Posts Tagged: Abortion Results 98
When I had my first child, I learned how to be a mother with chronic pain. The learning curve was so steep that my husband and I adjusted our expectations: instead of having two children, as we always assumed we would, this would be our only child. But after a few years, and an operation that successfully treated one aspect of my pain, we began talking about whether we should try to have a second child. After months of discussion, we decided to go for it. At the same time, I began a wide range of new pain treatments.
This week is National Infertility Awareness Week but for me, every week since December 13, 2011 is infertility awareness week. That’s the day a surgeon removed my lentil-sized embryo and the fallopian tube it was stuck in. Left to grow, the embryo that I wanted so badly to be my first child would have killed me. The time I spent in infertility hell coincided with a time when I, a third-generation New Yorker, lived with my then-husband in Mississippi, where citizens had just voted down personhood legislation, which would have outlawed both my life-saving surgery and the subsequent interventions that gave me hope of conceiving again.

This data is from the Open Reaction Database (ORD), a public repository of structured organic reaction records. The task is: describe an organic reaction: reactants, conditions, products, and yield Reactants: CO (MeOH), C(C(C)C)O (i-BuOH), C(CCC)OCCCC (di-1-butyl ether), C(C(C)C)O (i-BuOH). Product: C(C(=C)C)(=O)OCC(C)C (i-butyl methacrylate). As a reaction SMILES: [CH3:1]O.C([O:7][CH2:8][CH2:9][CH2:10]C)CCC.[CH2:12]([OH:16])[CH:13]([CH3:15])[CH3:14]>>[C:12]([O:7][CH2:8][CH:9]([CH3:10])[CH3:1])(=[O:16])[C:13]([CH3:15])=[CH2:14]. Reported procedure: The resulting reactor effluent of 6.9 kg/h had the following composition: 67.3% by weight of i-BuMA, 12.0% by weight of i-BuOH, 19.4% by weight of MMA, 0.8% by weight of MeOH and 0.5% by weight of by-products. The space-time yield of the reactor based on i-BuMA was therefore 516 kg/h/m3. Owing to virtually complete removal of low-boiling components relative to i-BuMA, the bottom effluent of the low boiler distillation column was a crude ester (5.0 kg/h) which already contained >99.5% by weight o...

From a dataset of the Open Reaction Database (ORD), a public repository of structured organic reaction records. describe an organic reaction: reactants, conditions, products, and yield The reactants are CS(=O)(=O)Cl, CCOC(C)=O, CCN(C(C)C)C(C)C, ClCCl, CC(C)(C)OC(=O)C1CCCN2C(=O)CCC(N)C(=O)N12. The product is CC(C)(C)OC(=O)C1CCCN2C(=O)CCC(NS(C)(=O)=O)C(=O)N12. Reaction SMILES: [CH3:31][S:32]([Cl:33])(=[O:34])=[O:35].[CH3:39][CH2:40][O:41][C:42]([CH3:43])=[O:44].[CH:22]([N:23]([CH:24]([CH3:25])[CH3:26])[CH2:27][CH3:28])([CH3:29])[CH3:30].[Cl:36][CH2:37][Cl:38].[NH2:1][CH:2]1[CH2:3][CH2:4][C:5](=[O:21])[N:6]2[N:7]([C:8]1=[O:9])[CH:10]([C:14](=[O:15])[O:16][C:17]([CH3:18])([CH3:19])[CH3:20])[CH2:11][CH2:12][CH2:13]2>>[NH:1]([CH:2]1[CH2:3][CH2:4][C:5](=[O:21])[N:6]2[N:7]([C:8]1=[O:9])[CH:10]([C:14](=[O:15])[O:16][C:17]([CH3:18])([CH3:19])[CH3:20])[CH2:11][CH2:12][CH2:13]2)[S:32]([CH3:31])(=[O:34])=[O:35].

On June 22, 1989, I had an abortion. I’ve kept it a secret for almost 28 years. Why write about it now? On October 20, 2016, during a debate with Donald Trump, Hillary Clinton said, “I will defend Planned Parenthood. I will defend Roe v. Wade and I will defend women’s rights to make their own healthcare decisions.” I tweeted the quote, and seconds later someone had tweeted me an image of a dismembered embryo.
In Slate, Ruth Graham explores the surprisingly extensive history of pro-life rhetoric comparing abortion to the Holocaust. She traces the phenomenon to an analogy made by Pope Pius XII in 1951, a time when the specifics of Nazi ideology were still fresh in people’s minds:
Oklahoma legislator Justin Humphrey is making the news rounds after telling the Intercept that pregnant women aren’t people but rather “hosts.” How progressive of Humphrey not to use ‘hostess’, or maybe this was about referring to women as non-human objects, which, in the English language, aren’t gendered? The question up for discussion in the Oklahoma legislature — whether a male partner can veto an abortion — lends support to that possibility.